Should Soda Have A Warning Label?
Cigarettes can't be sold without a cautionary message from the Surgeon General. Alcoholic beverages must be accompanied by a label outlining their health risks. Now soda may be joining this group of products with warnings attached — or at least in the state of California.
With nearly 40 percent of California’s youth obese or overweight, state legislators are taking action. In an effort to curb obesity, the California Senate passed a bill which would require sugary beverages to carry a warning label about potential health risks, including obesity, diabetes, and tooth decay. The bill now heads to the California State Assembly, who must act on it by August.
If turned into law, the Sugar-Sweetened Beverages Safety Warning Act would require a warning label on any non-alcoholic sugary beverages that contain 75 calories or more per 12-fluid-ounce serving. This excludes 100-percent fruit juices or any beverage whose main ingredient is milk.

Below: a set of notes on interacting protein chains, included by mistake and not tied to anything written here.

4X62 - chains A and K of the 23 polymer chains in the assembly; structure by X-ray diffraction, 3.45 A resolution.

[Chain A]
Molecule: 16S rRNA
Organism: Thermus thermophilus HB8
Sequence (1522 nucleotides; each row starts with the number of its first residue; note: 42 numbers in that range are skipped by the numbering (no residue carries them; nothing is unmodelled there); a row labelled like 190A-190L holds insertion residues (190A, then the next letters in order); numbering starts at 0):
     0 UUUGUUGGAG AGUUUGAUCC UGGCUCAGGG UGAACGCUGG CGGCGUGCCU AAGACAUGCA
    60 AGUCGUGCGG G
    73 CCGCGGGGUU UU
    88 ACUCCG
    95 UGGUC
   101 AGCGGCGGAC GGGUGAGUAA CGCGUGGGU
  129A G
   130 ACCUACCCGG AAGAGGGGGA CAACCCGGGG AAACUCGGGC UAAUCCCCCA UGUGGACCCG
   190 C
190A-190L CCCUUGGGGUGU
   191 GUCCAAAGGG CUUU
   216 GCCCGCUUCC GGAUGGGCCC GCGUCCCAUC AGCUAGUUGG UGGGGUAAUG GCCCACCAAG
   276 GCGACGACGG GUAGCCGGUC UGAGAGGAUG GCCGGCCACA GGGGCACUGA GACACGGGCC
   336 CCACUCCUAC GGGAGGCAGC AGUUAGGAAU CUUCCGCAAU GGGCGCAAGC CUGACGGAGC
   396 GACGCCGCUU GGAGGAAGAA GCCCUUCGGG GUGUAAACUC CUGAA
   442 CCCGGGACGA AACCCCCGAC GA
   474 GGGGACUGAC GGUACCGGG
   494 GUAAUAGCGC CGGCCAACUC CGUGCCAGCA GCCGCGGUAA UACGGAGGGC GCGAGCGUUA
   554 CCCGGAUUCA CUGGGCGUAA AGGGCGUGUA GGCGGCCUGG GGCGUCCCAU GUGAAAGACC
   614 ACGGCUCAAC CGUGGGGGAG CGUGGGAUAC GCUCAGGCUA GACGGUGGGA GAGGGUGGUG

Back in January, Choices looked at the scary effects of sugary beverages in our "Soda Shock" story. From their teeth to their livers, soda is definitely detrimental to teens' health. Luckily, there are ways to curb kids' soda habits. For example, encourage them to drink flavored water for at least one meal. Another interesting route is peer pressure! Don't believe it? Just check out this past TeenBeing post.
This isn’t the first time a state took a stance against soft drinks. In 2013, former mayor of New York City, Michael Bloomberg, tried ordering a ban on sodas larger than 16 ounces to help fight obesity. A judge struck down the ban, ruling that it wasn’t in the mayor’s authority.
Do you think a soda warning is necessary, or does it overstep the government’s role? Will it help curb teens’ soda habit? Share your opinion in the comments!